In addition to the MOR-EV program, the Commonwealth has pursued a number of additional transportation programs and policies to accelerate the adoption of fuel-efficient vehicles. Through the development and implementation of the State Fleet Fuel Efficiency Standard, agencies are working to reduce greenhouse gas emissions from state vehicles. As part of DOER’s Green Communities program application process, cities and towns must adopt a fuel-efficient vehicle policy. In addition, grants given out through Green Communities are often used to help cities and towns electrify their municipal vehicle fleets.
Earlier this month, Massachusetts and 11 other states across the Northeast and the District of Columbia announced the Transportation and Climate Initiative (TCI) draft agreement, which would generate $1.4 billion to $7 billion per year regionally for transportation-related investments and about $500 million per year in Massachusetts. This funding would be directed towards enhancing transit system infrastructure, reducing congestion and delivering more resilient, efficient transportation programs. The bipartisan, regional program will increase investments in the Commonwealth’s public transportation infrastructure and in climate resiliency programs to cut carbon emissions and help address the effects of climate change. The program is modeled after the success of the Regional Greenhouse Gas Initiative, which has reduced emissions from the power sector and supported energy efficiency programs in the Commonwealth.
“As identified in DOER’s 2018 Comprehensive Energy Plan, increasing the share of clean electricity while promoting electrification of the transportation sector maximizes the benefits to our economy and our environment and the MOR-EV program is a key policy to foster that transition,” said Department of Energy Resources Acting Commissioner Patrick Woodcock. “By taking advantage of the resources provided through MOR-EV, Massachusetts residents can take part and contribute to moving us forward as a state towards our shared clean energy future.”
“Now more than ever, the Legislature and the Administration must work together in partnership to aggressively confront the impacts of climate change,” said State Senator Michael J. Rodrigues (D-Westport), Chair of the Senate Committee on Ways and Means. “The increased funding to bolster the state’s electric vehicle rebate program – MOR-EV – is a symbol of this partnership and a reflection of our shared commitment to take meaningful steps to address climate change, reduce our carbon footprint and advance a clean energy future for our Commonwealth.”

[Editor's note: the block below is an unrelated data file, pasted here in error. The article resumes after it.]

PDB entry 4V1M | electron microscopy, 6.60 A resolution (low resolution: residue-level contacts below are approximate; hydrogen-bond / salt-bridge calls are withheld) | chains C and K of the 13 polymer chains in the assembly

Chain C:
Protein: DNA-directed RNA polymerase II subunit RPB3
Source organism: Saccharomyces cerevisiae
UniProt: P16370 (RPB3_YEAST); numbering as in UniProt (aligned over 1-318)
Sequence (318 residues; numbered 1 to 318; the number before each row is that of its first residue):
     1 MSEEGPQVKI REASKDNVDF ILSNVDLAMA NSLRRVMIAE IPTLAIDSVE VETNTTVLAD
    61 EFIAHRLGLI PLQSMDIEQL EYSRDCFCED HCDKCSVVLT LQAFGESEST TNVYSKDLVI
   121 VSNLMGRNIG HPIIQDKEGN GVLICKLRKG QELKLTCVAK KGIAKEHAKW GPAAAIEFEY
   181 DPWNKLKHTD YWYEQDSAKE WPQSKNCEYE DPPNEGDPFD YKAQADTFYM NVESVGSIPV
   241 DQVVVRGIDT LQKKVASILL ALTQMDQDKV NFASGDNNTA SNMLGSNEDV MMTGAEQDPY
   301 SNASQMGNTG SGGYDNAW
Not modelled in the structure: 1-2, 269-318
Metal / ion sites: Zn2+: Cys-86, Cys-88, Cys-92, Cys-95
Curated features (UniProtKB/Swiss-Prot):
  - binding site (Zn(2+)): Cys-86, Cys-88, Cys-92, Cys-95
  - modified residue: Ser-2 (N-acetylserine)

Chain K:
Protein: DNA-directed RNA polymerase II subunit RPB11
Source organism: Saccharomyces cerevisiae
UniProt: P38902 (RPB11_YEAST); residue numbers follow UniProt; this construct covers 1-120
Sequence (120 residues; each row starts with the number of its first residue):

“Reducing carbon emissions in the transportation sector is critically important to meeting our goals under the Global Warming Solutions Act, and rebates for electric vehicles are an effective tool for that purpose,” said State Senate Minority Leader Bruce Tarr (R-Gloucester). “Through this program consumers have a powerful incentive to make positive changes for our environment.”
“The relaunch of the MOR-EV program is great news for consumers who are looking for a financial incentive to purchase an electric or hybrid vehicle,” said House Minority Leader Bradley H. Jones, Jr. (R-North Reading). “By offering rebates of up to $2,500, Massachusetts can expand the number of electric vehicles on our roadways, which will greatly enhance the state’s ability to lower carbon emissions and achieve its greenhouse gas reduction targets.”
MOR-EV is administered on DOER’s behalf by the Center for Sustainable Energy. The funding is financed by Regional Greenhouse Gas Initiative auction proceeds and aims to help reduce reliance on fossil fuels and meet Massachusetts’ goals under the Global Warming Solutions Act (GWSA) to reduce greenhouse gas emissions in the transportation sector.